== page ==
The Easy Button is Stupid

Ok I’m not picking on Staple’s clever marketing gimmick. Well, maybe a little bit. But I think we spend too much time looking for easy solutions to complex problems. I think the easy path in many cases is the wrong path.

Quite honestly I have spent a majority of my life taking the path of least resistance which is not bad necessarily but I think it has robbed me of opportunity for growth and change. Malcolm Gladwell in his new book David and Goliath dedicated a chapter to the idea of “desirable difficulties”. The idea seems perpendicular to what many Americans seek out especially me! But the concept of desirable difficulties, as presented by Gladwell, open up a whole new way to consider challenges, perceived or real limitations or other handicap.

For example, I went to college with a guy that was born without his forearm. He had his bicep, elbow and a short stub about two inches long. I was in awe that he could move boxes, use a shovel, and complete the same tasks I could. He adapted his limitation to not only keep up with but exceed his coworkers (me). In addition to the physical adaptation he had to make, I wonder what mental adaptations he had to increase giving him mental skills that would help him succeed beyond his peers? Because he grew up “not normal”, I wonder what behaviors he created and practiced as a child that later became great assets? What is seen as a limitation, a missing forearm, is no limitation at all. Quite possibly his later success would be not be in spite of, but because of, the missing forearm.

Regrettably he and I (I can’t even remember his name) were not close and we both went our separate ways. Perhaps he is a giant couch potato, perhaps a mogul in his chosen field. Who knows?

I may sound like I criticize myself in the second paragraph for usually seeking the path of least resistance. Frankly, if there is an easier smarter way I want it. I tell my kids it is because I am lazy and don’t want to work. Which is true but is it? Is my innate ability to seek out an easier path a limitation or a desired difficulty?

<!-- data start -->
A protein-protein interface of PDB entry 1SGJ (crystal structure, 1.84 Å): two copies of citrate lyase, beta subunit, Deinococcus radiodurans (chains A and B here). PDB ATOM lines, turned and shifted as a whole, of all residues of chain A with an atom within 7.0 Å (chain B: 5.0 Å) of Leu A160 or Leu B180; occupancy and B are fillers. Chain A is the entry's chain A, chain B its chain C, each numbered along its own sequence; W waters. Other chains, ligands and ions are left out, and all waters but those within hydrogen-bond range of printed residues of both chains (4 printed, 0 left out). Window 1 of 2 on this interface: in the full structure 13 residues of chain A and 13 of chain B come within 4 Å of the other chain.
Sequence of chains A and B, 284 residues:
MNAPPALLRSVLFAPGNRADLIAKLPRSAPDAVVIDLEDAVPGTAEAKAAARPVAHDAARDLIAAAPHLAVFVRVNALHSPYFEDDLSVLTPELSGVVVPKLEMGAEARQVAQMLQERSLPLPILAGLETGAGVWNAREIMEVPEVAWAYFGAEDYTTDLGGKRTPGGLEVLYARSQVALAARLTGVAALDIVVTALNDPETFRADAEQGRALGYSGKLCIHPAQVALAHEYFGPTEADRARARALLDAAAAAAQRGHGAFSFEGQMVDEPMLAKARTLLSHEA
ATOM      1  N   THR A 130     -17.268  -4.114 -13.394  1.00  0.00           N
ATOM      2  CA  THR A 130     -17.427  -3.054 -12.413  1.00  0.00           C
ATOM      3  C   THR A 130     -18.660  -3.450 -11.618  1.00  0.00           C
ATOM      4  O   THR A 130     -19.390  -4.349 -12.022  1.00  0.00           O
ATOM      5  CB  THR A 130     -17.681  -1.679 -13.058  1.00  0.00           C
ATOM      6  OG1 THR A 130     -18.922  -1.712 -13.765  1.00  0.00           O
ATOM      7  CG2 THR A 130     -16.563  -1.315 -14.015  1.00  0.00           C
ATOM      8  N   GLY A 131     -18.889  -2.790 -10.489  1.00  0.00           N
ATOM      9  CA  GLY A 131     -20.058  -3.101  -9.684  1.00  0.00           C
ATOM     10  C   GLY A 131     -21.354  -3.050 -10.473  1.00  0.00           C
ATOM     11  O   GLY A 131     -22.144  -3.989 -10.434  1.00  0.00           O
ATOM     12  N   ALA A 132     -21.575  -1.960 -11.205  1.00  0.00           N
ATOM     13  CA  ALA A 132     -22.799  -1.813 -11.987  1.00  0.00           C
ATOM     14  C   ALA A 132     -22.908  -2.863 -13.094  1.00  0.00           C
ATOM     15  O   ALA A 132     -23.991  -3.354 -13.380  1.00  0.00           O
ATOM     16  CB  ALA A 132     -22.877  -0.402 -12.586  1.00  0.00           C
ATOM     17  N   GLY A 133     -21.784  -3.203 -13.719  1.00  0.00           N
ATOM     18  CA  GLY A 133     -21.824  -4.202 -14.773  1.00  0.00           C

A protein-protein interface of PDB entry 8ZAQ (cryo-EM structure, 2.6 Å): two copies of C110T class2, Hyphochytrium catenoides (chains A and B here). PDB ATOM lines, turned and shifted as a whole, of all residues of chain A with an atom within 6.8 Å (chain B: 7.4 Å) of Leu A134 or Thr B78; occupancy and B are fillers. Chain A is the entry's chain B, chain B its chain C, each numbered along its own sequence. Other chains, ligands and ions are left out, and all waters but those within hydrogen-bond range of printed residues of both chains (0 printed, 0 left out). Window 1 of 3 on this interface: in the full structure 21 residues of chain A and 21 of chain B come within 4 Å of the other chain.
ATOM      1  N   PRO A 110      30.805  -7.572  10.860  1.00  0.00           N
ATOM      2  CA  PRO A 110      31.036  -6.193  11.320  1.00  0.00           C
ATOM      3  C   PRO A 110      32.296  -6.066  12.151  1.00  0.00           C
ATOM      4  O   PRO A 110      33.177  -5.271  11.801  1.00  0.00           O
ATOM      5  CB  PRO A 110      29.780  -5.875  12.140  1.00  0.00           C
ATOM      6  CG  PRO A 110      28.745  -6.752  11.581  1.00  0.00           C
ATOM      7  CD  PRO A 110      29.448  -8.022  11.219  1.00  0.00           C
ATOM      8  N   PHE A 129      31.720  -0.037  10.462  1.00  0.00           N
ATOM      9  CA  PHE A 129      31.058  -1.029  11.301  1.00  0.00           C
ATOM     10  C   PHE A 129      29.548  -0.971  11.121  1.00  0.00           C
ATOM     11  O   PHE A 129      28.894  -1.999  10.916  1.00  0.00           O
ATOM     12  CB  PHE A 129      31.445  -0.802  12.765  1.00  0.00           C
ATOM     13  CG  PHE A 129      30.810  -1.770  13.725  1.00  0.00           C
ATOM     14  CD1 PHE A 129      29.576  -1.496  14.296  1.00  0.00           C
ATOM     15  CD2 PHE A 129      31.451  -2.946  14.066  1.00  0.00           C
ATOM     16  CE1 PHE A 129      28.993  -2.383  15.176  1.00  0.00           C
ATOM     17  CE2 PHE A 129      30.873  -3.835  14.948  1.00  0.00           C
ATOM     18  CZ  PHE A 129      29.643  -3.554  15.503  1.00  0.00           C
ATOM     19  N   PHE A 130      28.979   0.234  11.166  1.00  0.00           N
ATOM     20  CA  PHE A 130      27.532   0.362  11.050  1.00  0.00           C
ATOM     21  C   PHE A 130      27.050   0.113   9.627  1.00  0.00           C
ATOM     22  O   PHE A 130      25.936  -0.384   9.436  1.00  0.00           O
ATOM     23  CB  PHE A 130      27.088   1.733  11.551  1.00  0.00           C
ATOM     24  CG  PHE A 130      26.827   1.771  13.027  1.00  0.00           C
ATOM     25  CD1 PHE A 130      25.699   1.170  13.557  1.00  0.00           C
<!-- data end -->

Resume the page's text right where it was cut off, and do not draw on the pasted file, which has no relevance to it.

I have been making high end luxury models for customers across the globe for a year now. Hand made parts are common and a very time consuming way to produce items for people. Frustrated at the monumental amount of time I was spending making redundant items I would often say “this is stupid, there has to be an easier way to do this!” This led me to 3D printing, which was the equivalent of heaven’s gates opening up to hear angels sing. Not quite a spiritual awakening but a revelation none the less. Overnight life became a bit easier…in theory. 3D printing has been a learning curve with many phone calls to Circle C Farm Toys comparing notes, challenges, hundreds of dollars spent and more than one occasion me being ready to quit.

For years I spent time crafting work arounds or ways of doing hard work without having to do hard work. All those times looking for new ways to solve problems was not the easiest way to accomplish what I wanted to do. Quite often it was exactly opposite.

Previously I thought my notion to seek out the easy ways was a limitation. But now I see it as a great asset. Looking for new ways to solve problems has lead me to look outside of normal ways of accomplishing tasks such as hiring a book keeper via Buying Intros to videos at, working in 3D printing, have parts laser cut by other companies. None of that has been “easy” as one would normally understand it. Rather, it has been time consuming, challenging, has totally challenged my ability to see projects through and stick with them. It has been a long hard road to follow, but it has been worth it!

And to think, it all started because I was looking for the easy way.



  1. Kevin Miller on December 4, 2013 at 6:04 pm

    Great thoughts Eric. Yeah, seems the effort to make things more efficient is legit, but only if we don’t ‘arrive’ and then just sit on our laurels. Off to new horizons and challenges, or we fade away

  2. Plowman's Farm on December 4, 2013 at 10:46 pm

    Very well written points Eric.
    I have found Free Agent Uprising and Kevin Miller to be instrumental in changing our paradigm in terms of how to look at business – life as a family – etc. It is amazing too the people (like you) we have been exposed to – creative, out-of-the-box thinkers who are ingenious and have a passion to pursue their calling.